Who Pays for Credit Card Rewards?

Business owners and the unbanked subsidize wealthy shoppers.

June 08, 2021

Credit Cards

ALEXANDRIA, Va.—The cash consumers receive for using their rewards cards often come at the expense of someone who can’t afford it, according to Vox.com. Many cardholders assume that those rewards come from the bank, but it’s more likely that fellow consumers and businesses are picking up the tab for these so-called freebies.

Every time a credit card is swiped, the bank charges the business operator a swipe fee, which allows credit card issuers to give customers rewards like points-funded hotel rooms and cash back. That drives up prices and means that cash users are often subsidizing the perks going to credit card users.

“You have this phenomenon at the point of sale, which is consumers who use credit cards—and rewards cards more specifically—tend to be cross-subsidized by consumers who use cash or debit cards,” said Joanna Stavins, senior economist and policy adviser, the Federal Reserve Bank of Boston.

Credit card issuers make money in four ways: fees for having the card, penalties on late payments, interest on credit card balances and swipe fees, which are the amount the credit card companies charge every time consumers swipe their cards. Generally, issuers charge more than 2% of the total transaction amount in swipe fees, which can mean big profits for credit card issuers. In 2019, merchants paid more than $67 billion in Visa and Mastercard credit card swipe fees alone.

“The interchange is a steady, almost annuity kind of revenue stream,” Ted Rossman, senior industry analyst at Bankrate and CreditCards.com told Vox. He estimates swipe fees currently average about 2.3%, and the more elaborate the rewards card, the higher the fees. “Merchants hate paying interchange fees, but if you don’t accept credit cards, you’re turning off a huge part of your audience.”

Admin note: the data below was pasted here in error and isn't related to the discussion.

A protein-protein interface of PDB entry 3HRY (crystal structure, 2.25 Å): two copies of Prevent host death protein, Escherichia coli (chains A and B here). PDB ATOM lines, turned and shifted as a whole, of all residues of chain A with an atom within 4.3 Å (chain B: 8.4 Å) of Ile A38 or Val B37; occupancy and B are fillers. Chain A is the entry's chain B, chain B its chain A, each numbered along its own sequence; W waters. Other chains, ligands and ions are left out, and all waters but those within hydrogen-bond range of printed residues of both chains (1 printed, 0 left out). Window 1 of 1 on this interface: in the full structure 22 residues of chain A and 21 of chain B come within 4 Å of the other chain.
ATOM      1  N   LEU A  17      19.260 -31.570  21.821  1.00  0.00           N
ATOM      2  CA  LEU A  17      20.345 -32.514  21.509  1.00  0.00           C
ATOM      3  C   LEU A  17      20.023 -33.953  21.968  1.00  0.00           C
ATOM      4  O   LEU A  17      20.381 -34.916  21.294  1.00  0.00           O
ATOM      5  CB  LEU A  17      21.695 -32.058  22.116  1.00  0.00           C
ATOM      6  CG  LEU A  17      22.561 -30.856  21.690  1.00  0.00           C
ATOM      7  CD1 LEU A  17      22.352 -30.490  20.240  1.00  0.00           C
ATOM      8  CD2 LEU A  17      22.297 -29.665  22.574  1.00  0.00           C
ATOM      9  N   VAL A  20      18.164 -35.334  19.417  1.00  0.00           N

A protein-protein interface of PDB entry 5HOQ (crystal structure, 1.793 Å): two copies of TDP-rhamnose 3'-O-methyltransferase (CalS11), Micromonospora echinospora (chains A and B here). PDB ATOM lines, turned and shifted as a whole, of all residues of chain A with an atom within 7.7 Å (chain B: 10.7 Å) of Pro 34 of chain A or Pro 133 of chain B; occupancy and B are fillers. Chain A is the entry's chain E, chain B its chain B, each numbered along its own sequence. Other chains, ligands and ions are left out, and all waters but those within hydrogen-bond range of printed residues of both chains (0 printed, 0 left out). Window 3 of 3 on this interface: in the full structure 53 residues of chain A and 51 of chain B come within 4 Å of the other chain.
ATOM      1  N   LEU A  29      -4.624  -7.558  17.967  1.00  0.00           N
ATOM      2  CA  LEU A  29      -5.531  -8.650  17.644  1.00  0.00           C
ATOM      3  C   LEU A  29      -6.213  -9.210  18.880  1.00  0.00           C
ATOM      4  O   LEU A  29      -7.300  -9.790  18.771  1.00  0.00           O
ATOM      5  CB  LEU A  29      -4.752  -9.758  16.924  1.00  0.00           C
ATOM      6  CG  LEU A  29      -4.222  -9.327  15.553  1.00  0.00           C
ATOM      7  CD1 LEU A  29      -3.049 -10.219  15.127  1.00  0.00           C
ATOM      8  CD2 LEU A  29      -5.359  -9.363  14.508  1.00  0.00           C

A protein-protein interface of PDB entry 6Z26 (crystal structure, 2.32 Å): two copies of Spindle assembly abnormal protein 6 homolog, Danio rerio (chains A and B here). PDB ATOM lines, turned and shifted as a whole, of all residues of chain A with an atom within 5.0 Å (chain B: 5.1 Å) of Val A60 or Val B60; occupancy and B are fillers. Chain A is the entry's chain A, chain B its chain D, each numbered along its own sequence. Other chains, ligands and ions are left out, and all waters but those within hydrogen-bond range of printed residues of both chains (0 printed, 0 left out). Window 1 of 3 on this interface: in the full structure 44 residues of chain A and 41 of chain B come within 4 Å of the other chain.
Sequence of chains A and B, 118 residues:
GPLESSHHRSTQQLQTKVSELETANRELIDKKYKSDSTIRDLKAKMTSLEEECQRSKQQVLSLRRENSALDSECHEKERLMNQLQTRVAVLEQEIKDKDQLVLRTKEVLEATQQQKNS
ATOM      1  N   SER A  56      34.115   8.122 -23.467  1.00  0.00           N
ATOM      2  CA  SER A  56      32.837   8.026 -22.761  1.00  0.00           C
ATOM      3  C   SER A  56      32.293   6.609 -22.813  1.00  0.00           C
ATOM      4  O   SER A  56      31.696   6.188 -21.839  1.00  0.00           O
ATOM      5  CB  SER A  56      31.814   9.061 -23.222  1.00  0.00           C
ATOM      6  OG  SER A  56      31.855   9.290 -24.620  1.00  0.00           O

Part of the money that banks get from swipe fees goes back to customers in the form of rewards. About seven in 10 Americans have at least one credit card, and many have multiple. Most credit spending takes place on rewards credit cards, and over the years, reward options have expanded as companies get more competitive, offering more cash back and perks, such as free hotel rooms.

Credit card swipe fees remain one of the highest operating costs for convenience store retailers, according to NACS State of the Industry data. Consumer preferences for more touch-free transactions and the coin circulation challenge in summer 2020 led to record debit and credit card usage at convenience stores. In 2020, 74.6% of all transactions were paid by plastic, and overall card fees paid by the convenience store industry were $10.7 billion.